Grants for Food and Beverage Guidebook
What happens when I’m approved for a Food & Beverage grant?

Of course, this is the most exciting part of the grant process, but there are a few key things to keep in mind about the post-approval process. Let’s have a look at what to expect.


  • Use the Funding Agreement as the main resource in the post-approval stage. 
  • Different grant types require different documentation for reimbursement – pay attention to what these requirements are. 
  • Do everything you can to build a strong relationship with the program to increase your chances of approval in the future.

Woohoo! You did it! All the tough work is over, the nerve-wracking waiting is done, and you can finally get the free money your business is entitled to. Of course, this is the most exciting part of the grant process, but there are a few key things to keep in mind about the post-approval process. Let’s have a look at what to expect.

Receiving your Free Food & Beverage Funds

When you receive an email notifying your business of approval for funding, you will most likely also be issued a Funding Agreement. This is a document that outlines the terms and conditions of your project, including the amount of money you will receive, the start and end dates, and the expected outcomes of your activities. Save a copy of this document! It will be your best resource moving forward for all things related to your project. Once the agreement is signed and sent back to the program, you are free to start spending.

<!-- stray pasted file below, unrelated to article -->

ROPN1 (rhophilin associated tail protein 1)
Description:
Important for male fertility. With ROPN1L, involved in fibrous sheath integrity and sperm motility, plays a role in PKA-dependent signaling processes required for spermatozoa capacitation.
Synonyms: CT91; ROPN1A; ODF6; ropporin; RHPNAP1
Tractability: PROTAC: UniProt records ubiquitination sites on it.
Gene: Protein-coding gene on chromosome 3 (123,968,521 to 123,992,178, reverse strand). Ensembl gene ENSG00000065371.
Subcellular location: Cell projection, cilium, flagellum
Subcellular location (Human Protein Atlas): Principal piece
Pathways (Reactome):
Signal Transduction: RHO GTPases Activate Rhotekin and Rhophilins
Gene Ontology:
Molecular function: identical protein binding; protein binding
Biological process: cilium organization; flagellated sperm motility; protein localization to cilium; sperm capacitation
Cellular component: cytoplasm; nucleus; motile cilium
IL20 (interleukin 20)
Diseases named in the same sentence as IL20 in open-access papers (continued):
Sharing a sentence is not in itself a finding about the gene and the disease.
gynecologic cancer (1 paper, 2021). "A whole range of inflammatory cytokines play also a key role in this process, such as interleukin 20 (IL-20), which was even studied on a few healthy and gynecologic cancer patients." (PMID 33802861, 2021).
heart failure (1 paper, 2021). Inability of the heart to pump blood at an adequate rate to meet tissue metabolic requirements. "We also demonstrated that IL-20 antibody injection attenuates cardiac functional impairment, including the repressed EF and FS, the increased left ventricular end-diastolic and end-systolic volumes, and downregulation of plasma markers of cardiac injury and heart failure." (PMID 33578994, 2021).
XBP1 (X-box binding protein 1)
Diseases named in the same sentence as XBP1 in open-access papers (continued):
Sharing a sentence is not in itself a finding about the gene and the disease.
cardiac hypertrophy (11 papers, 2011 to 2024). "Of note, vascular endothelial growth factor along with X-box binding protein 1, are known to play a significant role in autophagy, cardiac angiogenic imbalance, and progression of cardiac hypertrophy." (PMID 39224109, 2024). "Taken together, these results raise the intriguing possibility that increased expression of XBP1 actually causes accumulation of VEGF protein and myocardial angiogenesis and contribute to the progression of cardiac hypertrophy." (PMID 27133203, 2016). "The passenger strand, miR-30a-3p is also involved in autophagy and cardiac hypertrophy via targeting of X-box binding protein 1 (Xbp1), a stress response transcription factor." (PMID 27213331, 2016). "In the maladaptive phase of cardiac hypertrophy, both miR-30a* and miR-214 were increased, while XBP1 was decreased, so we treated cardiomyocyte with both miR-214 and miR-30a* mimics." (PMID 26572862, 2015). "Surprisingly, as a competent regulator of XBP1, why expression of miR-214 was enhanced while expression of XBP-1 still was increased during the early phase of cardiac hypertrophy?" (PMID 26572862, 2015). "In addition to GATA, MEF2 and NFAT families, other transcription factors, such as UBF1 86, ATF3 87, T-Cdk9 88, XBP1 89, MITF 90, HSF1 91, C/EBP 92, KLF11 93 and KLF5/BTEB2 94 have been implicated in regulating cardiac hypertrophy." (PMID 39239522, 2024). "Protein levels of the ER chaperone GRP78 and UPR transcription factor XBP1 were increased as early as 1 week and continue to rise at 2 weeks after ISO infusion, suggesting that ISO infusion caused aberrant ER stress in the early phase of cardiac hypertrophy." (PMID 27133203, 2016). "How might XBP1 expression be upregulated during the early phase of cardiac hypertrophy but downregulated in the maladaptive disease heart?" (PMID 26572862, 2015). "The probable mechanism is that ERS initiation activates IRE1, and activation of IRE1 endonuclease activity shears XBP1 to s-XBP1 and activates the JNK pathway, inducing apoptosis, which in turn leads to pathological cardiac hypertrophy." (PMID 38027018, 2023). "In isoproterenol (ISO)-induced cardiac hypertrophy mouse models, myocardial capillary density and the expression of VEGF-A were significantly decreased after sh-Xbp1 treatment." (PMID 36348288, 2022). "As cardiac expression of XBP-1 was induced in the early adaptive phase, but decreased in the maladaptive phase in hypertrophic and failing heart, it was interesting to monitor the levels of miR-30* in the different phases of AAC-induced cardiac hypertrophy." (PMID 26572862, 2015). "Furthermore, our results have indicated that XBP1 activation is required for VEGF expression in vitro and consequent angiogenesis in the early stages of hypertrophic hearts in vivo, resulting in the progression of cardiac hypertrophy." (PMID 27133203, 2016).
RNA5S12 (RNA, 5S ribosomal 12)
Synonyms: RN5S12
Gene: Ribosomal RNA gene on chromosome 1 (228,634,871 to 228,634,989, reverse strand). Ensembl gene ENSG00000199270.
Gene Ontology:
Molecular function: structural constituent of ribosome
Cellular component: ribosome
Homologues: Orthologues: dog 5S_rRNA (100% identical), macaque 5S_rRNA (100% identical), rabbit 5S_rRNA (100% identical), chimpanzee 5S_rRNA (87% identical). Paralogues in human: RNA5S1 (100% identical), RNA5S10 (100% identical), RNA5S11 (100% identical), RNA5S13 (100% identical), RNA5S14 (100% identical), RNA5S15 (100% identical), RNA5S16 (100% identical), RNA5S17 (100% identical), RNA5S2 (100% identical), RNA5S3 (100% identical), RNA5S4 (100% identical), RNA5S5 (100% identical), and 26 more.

The ways in which grant funding is dispursed differ based on the type of the grant and the grantor. Here is an overview of the reimbursement method for each type of grant in the Food & Beverage industry.

  • Training: Food & Beverage training grants are usually the simplest in structure. Since these programs are billed in one payment, to receive reimbursement you will only need to submit the required documents once. You can then expect to receive a cheque or direct deposit transfer once the expense has been processed by the program.
  • Hiring: Hiring grants generally operate as wage subsidy programs. This means that the funder will reimburse you for a certain percentage of the new employees’ wages up to a specified dollar value. To receive this money, you will need to submit the employee’s information along with their pay stubs to the funding program. You’ll then receive your funding on an ongoing basis until you’ve reached the maximum grant amount. 
  • Market Expansion: Most of the time, market expansion projects operate through a reimbursement structure. This means that your business will incur expenses associated with the project, you will fill out claim-expense forms, provide invoices, and submit these reports to the program for processing. If the expense is within the guidelines of the program, they will issue reimbursement for a portion of the expenses. Often in this structure, you will also have to update the program on the success of your project to date and what your next steps are.